8 Rules of Great Storytelling

“We are all storytellers. We all live in a network of stories. There isn’t a stronger connection between people than storytelling.” -Jimmy Neil Smith

Telling stories is a very important skill. Whether you want to be an effective public speaker or entertain your friends, it’s very useful to know how to tell a story in a proper way.

After all, most of the conversations we have with each other involve us telling stories to one another, be it gossip or be it learning. Here are a few tricks to make your stories the best they can be.

1. Don’t rush

The first rule is to take your time. Sometimes, the excitement or the nerves can make us go faster, but this detracts from the story. Let your listeners wonder for a minute. Let the suspense build. One of the most important elements in any tale are the pauses you make.

A good idea is to consider the story beforehand – where should you pause for maximum effect? Usually, you will want to make pauses before the climax or when something unexpected happens, so that your audience can take it all in.

2. Enjoy the story

If you are telling a story, there is probably some merit to it. It might be interesting, educational, or important for another reason. So, you should transmit that to the audience. Don’t rush your way through the story – enjoy it beat by beat. Let the story unfold and show how fun each of the parts are.

If you are excited, then your audience will be. If you are bored with your own tale, why should anyone listen to it attentively? Have fun with the story.

3. Highlight the emotions

A story works when it can make the audience feel something. Whether it horrifies them, makes them sad, or gives them joy, the emotions are the key element of a story’s success. Identify the key emotions related to your story and emphasize them to engage your audience.

4. Ask the audience to use their imaginations

When we get to imagine things, we can feel more invested in the story. Ask your audience to picture something in their minds and give them a few details to start. It is a good way of bringing them into your story and getting them hooked.

Give the audience a chance to imagine elements – don’t overload them with descriptions or details.

5. Provide sensory elements

One of the things that help a story feel more solid are the sensory details. Consider how you can bring each of the senses to support your narration. Sight and sound are important, of course, but also the smells, the texture, the internal sensations. All this can make the tale more visceral, memorable, and engaging as well.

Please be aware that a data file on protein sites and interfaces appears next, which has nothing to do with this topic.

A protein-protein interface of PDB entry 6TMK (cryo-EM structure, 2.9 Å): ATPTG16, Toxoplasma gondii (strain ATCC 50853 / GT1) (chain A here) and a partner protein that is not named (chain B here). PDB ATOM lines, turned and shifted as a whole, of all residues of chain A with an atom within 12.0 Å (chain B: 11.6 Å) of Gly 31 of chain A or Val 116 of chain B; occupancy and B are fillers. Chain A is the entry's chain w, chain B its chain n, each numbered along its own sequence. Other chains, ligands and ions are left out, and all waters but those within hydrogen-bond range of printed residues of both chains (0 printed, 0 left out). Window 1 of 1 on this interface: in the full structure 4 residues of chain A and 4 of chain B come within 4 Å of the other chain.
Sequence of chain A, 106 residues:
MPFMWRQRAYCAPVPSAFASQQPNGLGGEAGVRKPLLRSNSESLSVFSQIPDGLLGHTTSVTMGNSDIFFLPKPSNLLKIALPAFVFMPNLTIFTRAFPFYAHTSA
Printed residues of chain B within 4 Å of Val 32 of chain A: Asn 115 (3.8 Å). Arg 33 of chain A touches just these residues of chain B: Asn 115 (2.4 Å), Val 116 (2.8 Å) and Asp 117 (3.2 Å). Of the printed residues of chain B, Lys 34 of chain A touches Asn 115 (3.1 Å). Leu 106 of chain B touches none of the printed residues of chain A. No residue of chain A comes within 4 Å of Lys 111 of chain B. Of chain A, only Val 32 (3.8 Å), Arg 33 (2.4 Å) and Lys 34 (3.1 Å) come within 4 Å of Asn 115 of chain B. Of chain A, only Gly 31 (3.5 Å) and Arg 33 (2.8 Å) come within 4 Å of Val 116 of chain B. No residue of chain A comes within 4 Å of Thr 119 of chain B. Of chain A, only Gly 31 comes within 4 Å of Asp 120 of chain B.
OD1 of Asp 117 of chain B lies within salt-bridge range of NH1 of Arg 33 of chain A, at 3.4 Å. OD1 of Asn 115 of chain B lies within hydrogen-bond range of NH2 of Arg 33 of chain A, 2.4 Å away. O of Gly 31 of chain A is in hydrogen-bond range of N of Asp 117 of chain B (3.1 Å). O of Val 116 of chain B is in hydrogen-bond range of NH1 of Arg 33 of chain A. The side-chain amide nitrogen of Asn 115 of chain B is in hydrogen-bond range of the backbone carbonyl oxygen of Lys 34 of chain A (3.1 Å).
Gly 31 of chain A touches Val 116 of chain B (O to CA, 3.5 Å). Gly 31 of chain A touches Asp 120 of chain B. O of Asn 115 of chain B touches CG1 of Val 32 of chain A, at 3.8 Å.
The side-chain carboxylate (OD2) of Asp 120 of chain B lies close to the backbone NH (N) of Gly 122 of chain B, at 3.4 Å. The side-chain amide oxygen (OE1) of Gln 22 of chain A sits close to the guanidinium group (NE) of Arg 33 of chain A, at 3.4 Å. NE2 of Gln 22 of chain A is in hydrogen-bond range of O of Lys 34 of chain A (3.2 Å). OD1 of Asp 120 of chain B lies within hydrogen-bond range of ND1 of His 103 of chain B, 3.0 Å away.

6. Relax

If you get nervous, you are more likely to mess up the story. Before you start, take a moment to relax and control your breathing. A few deep breaths can make the difference in how much you rush or forget the details. Take it easy.

7. Practice

Sometimes, you will have to improvise, but if you get the chance, practice beforehand. Tell the story to a family member or even to your pet or to yourself in the mirror. This will help you identify the key points, the pauses, and also ensure you won’t forget an important detail or element.

When you practice, you get to feel a lot more relaxed as you tell the story later.

8. Use your voice and your body

There is nothing worse than a monotonous narration. Even if the story is exciting, you need to modulate your voice, or else your audience is likely to fall asleep. Raise and lower your voice to support your narration.

Also, you can use your body and gestures. Make faces, use your hands, move around. All this can help you tell a more effective tale and keep the audience invested.

Storytelling is a very useful skill that will aid you professionally and also in your personal life. Take the time to learn how to spin a good yarn and apply these 8 rules of great storytelling.

( 20th March is celebrated as World Storytelling Day. Keep spreading your stories.)

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